If you felt like the Twins didn't play very much during the first month-and-a-half of this season, you are correct. If you're worried about the future consequences of that … well, we'll have to wait and see. But it's a valid concern after a quirky start to the year.

Because of four weather postponements and six scheduled off days between the start of the Twins' season (April 3) and Wednesday, the Twins played just 35 games in that 45-day stretch.

By contrast, the average MLB team had played 39.8 games entering Thursday. No other team had played fewer than 37 and two of them — the Rays and Angels — had played 43 games, eight more than the Twins already.

But with three of those postponements rescheduled as doubleheaders in the next month-and-a-half — with the first one being played Thursday against Colorado — and just three scheduled off days in the same span, the Twins embarked Thursday on a stretch in which they will have 53 scheduled games in a 53-day span leading into the All-Star Break.

Playing that many times as the weather (allegedly) begins to heat up can cause wear-and-tear on players. But the Twins' pitching staff figures to be tested the most.

The Twins entered Thursday with 4.09 ERA from starters, 10th-best in the majors. But owing to some short starts and the nature of baseball these days, their starters were only averaging 5 1/3 innings pitched per game.

They've been able to get away with routinely asking for a lot of outs from relievers because of all the off days (and secondarily because entering Thursday the Twins had only played one extra-inning game all year, and that one ended in the 10th).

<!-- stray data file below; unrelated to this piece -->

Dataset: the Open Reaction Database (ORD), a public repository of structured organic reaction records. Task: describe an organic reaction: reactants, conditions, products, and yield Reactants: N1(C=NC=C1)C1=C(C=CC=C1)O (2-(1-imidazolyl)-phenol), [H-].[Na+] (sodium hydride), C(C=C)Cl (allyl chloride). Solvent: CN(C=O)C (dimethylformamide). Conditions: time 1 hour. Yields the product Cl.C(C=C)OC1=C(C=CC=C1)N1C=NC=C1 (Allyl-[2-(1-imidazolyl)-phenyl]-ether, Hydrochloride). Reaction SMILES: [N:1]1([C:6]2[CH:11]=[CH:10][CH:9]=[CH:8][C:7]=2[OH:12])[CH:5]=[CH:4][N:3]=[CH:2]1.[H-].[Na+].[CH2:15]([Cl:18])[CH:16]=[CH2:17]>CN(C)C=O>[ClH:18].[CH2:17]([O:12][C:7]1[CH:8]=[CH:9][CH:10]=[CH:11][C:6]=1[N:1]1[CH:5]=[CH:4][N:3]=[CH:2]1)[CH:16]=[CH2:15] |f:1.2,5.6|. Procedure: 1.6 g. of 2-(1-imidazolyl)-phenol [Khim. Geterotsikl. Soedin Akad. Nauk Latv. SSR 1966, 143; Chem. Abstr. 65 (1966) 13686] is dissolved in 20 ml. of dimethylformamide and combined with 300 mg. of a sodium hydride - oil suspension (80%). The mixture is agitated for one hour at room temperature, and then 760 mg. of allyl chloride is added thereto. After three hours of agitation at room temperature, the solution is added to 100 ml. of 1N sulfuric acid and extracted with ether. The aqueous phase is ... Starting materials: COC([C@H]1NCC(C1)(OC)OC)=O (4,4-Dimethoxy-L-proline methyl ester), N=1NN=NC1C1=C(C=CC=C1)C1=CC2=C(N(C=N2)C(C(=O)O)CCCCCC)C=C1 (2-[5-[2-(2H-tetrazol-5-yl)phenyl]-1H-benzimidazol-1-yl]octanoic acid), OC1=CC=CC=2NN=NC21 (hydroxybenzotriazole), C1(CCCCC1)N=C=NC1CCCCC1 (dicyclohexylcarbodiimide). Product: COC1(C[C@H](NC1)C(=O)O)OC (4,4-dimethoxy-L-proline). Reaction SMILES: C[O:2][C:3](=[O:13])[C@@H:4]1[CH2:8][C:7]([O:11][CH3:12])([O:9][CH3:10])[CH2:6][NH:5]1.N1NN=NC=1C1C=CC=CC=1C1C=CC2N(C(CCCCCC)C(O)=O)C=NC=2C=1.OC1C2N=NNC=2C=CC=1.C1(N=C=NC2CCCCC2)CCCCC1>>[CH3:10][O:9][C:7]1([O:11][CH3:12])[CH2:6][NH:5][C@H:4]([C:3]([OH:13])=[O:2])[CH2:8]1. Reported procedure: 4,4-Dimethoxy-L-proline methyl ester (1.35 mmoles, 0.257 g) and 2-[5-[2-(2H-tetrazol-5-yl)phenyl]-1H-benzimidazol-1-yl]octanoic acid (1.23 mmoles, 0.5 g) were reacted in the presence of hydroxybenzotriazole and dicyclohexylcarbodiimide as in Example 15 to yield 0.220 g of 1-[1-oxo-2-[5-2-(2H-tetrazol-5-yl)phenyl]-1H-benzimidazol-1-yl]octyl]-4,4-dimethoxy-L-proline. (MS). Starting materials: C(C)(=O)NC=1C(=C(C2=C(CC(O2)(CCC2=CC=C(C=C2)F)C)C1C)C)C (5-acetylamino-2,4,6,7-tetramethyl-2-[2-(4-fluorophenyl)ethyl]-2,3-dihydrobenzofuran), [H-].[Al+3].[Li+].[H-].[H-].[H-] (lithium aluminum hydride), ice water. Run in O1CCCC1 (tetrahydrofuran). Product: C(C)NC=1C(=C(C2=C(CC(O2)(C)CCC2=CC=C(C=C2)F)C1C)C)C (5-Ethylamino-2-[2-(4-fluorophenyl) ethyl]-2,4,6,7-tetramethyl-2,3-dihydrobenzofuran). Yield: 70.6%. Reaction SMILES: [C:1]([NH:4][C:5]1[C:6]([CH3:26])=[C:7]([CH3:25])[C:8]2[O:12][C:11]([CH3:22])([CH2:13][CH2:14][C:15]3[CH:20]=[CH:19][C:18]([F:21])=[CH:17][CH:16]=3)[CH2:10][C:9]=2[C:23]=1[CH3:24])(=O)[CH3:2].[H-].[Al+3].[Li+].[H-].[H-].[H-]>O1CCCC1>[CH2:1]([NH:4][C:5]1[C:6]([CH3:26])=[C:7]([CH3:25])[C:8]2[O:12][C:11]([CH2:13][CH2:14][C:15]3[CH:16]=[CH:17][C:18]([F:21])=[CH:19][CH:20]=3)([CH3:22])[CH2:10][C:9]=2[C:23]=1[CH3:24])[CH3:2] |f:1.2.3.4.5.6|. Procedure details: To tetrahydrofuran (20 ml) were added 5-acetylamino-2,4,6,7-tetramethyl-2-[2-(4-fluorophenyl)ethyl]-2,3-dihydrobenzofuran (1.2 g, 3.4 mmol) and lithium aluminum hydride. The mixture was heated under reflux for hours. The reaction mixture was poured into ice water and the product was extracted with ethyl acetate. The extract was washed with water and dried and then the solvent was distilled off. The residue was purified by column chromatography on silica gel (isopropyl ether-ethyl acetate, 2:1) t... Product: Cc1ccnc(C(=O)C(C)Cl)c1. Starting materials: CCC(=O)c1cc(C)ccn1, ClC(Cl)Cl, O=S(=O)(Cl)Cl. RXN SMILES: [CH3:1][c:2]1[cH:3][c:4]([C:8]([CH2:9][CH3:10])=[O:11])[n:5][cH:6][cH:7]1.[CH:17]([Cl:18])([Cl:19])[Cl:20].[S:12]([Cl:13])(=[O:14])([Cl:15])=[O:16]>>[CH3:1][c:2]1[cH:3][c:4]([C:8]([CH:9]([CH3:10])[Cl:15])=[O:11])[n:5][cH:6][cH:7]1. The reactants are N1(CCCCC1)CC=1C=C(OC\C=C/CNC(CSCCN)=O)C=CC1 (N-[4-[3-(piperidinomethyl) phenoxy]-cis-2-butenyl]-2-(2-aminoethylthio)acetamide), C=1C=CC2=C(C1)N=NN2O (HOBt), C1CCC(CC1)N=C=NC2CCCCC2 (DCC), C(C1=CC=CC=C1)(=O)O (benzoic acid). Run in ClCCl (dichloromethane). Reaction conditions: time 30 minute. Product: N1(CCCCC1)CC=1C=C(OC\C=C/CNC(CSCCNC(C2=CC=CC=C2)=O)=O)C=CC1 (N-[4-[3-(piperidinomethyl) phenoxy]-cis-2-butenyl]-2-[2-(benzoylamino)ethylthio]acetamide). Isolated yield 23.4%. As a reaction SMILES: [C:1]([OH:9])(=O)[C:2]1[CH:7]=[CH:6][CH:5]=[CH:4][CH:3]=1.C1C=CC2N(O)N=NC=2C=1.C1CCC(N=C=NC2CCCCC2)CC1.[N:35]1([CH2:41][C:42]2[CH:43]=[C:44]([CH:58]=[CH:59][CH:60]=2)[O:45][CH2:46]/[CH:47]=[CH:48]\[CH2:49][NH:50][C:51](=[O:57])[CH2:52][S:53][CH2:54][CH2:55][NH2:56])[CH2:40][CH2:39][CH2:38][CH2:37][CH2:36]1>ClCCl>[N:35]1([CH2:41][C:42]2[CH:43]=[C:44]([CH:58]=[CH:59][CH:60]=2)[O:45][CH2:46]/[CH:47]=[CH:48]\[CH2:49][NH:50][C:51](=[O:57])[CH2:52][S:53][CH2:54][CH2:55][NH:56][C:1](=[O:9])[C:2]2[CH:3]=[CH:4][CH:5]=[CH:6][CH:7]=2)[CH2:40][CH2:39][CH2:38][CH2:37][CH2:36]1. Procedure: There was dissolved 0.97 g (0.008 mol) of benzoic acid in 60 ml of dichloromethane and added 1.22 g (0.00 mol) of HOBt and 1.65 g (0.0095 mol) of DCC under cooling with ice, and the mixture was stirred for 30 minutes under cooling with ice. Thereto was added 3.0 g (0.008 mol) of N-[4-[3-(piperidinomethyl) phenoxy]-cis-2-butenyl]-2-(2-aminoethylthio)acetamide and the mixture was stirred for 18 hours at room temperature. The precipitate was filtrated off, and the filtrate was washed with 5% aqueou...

Their bullpen, while not great with a collective 4.72 ERA entering Thursday (22nd in the majors), at least hasn't been overworked. In situations where they've needed outs in close games, the Twins have been able to use fresh pitchers they wanted to use. And in a lot of cases, in spite of that inflated bullpen ERA, those pitchers have delivered. Improved pitching numbers have keyed the Twins' rise to first in the AL Central.

But playing 53 games in 53 days presents challenges for both starters and relievers.

For the starters, it puts pressure on them to work deeper into games. And while rainouts and off days so far allowed the Twins to sometimes avoid using underachieving or untested pitchers, now they will have situations where they need fill-in starters because doubleheaders throw off the normal schedule for days of rest. The first of those situations will come Monday thanks to Thursday's doubleheader.

And if starters falter — or merely can't work deep into games — relievers will wear down and/or less-than-optimal options will be called upon in key situations. It was important in the big picture, for instance, that Ervin Santana was able to pitch seven innings in Game 1 of Thursday's doubleheader despite giving up early runs against Colorado.

We will see if the Twins have the pitching depth to withstand this stretch. After it's over, they'll get four days off from July 10-13 for the break. Then their post-break schedule includes 74 games in 80 days — a test, but not the kind of grind they're facing now.

Then again, with more rain in the forecast for this weekend's series with Kansas City, who knows what other scheduling surprises and challenges await.